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Supreme Court on Choice of Foreign Seat of Arbitration by Indian Parties

23 Apr 2021

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The Supreme Court has recently in PASL Wind Solutions Private Limited v. GE Power Conversion India Private Limited upheld the right of two Indian parties to choose a foreign seat of arbitration and additionally held that an application for interim reliefs under Section 9 of the Arbitration Act is maintainable in such cases.

In its latest pro-arbitration judgement delivered on 20 April 2021 in the case of PASL Wind Solutions Private Limited v. GE Power Conversion India Private Limited, a 3 judge bench of the Supreme Court settled the most frequently asked question in Indian arbitration law – whether two Indian parties can adopt a foreign seat of arbitration. The Supreme Court has decided this issue in favour of party autonomy and has, without qualification, held that two Indian parties can choose a foreign seat of arbitration. The Supreme Court has further upheld the right of parties to seek interim relief under Section 9 of the Arbitration and Conciliation Act, 1996 (Arbitration Act) in such cases.

Factual Background

Pursuant to certain disputes, the Appellant, PASL Wind Solutions Private Limited (PASL) and the Respondent, GE Power Conversion India Private Limited (GE Power) entered into a settlement agreement whereby GE Power agreed to provide certain warranties.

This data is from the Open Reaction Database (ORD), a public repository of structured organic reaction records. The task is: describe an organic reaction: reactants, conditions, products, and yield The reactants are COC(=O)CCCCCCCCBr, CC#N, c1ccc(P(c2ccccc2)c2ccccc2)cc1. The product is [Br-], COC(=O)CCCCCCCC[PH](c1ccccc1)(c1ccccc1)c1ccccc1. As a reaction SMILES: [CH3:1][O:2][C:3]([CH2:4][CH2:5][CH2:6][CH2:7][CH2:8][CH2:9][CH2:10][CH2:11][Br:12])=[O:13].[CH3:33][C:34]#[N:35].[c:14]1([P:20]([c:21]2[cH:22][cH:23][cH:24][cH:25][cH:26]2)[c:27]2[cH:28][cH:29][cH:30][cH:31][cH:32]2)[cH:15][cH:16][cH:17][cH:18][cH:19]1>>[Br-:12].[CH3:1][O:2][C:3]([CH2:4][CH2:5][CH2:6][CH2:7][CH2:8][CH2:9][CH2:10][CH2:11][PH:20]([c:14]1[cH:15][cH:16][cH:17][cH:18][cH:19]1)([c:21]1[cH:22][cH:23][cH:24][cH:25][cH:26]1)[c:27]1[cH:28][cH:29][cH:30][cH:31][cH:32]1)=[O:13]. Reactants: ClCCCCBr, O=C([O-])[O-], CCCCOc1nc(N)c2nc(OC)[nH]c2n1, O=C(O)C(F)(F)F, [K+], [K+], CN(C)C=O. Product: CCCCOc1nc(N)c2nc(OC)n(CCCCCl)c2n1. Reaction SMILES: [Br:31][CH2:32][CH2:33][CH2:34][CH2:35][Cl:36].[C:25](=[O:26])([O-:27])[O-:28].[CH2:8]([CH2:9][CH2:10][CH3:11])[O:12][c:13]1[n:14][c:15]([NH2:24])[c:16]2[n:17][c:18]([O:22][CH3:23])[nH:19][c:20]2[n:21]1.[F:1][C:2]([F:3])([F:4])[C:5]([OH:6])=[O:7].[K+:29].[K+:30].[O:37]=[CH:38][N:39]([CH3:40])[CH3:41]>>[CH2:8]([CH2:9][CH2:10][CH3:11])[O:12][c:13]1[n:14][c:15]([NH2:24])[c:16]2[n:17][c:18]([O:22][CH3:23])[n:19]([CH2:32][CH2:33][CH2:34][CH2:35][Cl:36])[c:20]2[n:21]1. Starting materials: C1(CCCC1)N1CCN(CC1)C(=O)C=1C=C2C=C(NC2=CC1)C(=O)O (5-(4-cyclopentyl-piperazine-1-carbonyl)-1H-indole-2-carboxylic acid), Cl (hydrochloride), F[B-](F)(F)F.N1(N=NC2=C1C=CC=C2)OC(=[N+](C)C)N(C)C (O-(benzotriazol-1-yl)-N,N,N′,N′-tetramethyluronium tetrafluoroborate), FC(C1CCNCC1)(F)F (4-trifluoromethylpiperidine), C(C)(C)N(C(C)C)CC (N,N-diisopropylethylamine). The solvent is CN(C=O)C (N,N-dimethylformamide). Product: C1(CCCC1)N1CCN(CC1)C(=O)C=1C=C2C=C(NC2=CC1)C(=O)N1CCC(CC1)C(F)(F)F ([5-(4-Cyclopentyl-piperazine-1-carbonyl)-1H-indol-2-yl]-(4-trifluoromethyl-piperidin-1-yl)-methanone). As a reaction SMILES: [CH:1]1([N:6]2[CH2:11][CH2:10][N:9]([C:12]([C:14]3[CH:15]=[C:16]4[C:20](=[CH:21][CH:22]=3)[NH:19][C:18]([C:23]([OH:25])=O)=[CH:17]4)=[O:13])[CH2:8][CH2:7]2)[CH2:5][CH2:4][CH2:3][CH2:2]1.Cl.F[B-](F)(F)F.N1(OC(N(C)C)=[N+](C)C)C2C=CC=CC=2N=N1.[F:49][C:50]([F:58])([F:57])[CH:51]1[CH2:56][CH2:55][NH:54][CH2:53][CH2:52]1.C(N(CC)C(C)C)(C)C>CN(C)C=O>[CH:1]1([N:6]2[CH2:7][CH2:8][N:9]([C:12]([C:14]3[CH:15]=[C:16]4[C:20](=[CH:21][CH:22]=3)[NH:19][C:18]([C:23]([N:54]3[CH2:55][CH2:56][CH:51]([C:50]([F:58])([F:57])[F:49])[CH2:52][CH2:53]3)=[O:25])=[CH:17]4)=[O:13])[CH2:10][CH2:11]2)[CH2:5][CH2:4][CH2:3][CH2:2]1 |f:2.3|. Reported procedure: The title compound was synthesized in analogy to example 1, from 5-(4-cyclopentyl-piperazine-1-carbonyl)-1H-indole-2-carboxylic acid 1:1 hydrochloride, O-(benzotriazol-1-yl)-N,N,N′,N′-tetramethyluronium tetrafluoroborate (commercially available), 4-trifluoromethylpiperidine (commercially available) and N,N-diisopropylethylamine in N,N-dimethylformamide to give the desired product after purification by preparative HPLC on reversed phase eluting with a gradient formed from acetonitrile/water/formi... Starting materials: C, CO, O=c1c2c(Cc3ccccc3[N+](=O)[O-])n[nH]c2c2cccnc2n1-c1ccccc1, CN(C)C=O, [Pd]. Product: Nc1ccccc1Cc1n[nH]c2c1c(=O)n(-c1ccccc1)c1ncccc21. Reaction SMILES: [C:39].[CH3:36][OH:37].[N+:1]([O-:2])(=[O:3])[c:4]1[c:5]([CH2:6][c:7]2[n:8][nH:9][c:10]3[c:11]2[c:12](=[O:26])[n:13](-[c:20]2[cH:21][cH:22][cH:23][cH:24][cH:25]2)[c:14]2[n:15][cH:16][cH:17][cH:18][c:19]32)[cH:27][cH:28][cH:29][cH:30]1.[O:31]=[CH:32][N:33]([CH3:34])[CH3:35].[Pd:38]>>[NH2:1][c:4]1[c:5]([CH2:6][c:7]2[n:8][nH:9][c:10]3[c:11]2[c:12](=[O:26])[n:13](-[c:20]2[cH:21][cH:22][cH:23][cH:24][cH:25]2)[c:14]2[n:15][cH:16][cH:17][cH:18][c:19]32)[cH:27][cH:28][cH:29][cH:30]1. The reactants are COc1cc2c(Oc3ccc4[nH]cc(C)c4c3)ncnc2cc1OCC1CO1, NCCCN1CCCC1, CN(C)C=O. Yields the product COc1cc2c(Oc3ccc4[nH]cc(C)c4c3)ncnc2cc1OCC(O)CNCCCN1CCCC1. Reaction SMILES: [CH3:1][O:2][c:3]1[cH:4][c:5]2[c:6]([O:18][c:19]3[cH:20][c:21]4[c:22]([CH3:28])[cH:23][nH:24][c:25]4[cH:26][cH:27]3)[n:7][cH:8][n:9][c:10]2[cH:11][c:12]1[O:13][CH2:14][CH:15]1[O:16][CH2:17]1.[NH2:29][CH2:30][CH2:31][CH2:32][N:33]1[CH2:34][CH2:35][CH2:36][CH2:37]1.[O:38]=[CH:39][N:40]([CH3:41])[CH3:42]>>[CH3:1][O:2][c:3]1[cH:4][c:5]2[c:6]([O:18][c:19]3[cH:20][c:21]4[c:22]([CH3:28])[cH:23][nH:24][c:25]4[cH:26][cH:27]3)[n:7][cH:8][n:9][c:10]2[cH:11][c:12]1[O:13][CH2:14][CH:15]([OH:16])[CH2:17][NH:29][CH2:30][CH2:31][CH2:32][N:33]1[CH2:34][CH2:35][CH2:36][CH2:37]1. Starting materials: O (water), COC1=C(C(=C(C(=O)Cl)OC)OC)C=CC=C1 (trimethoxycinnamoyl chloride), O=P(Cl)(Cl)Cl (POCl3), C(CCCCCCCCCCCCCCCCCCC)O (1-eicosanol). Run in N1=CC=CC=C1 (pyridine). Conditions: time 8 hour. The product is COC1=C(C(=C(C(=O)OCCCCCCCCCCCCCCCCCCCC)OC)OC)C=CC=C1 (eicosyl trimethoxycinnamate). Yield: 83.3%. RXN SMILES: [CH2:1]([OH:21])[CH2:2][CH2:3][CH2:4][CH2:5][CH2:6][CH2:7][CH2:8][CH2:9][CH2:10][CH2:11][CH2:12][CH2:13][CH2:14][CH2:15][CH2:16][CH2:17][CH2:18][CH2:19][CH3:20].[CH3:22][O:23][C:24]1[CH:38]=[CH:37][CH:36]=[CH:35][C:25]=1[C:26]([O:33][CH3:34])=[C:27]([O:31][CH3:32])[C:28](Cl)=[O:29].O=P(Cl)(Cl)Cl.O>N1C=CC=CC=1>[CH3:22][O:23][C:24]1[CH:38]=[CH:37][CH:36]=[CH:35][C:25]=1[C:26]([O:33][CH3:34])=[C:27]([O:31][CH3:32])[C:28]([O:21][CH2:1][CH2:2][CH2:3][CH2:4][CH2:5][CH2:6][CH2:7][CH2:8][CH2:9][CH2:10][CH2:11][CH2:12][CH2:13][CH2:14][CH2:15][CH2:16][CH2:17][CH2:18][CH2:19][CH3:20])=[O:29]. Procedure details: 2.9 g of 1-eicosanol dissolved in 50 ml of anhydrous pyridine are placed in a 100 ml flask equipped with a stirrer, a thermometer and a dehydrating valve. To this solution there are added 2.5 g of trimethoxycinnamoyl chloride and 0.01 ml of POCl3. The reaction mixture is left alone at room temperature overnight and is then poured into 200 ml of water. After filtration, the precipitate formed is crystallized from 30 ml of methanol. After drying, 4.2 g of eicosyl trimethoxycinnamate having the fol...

Further disputes arose between the parties in relation to the scope of the warranties provided by GE Power under the settlement agreement. These disputes were referred to a sole arbitrator appointed by the International Chamber of Commerce (ICC). The relevant portion of the governing law and dispute resolution clause in the settlement agreement provided as follows:

6.2 In case no settlement can be reached through negotiations, all disputes, controversies or differences shall be referred to and finally resolved by Arbitration in Zurich in the English language, in accordance with the Rules of Conciliation and Arbitration of the International Chamber of Commerce, which Rules are deemed to be incorporated by reference into this clause. The Arbitration Award shall be final and binding on both the parties.

Initially, GE Power challenged the jurisdiction of the sole arbitrator on the ground that two Indian parties could not have chosen a foreign seat of arbitration. This argument was opposed by PASL. The sole arbitrator held that there is no bar under Indian law for two parties to freely agree to a foreign seat and accordingly held that the seat of the arbitration was Zurich, Switzerland. This procedural order was not challenged, and the arbitration proceeded further on this basis. The arbitral hearings were conducted in Mumbai. A final award dated 18 April 2019 (Award) was issued in favour of GE Power.

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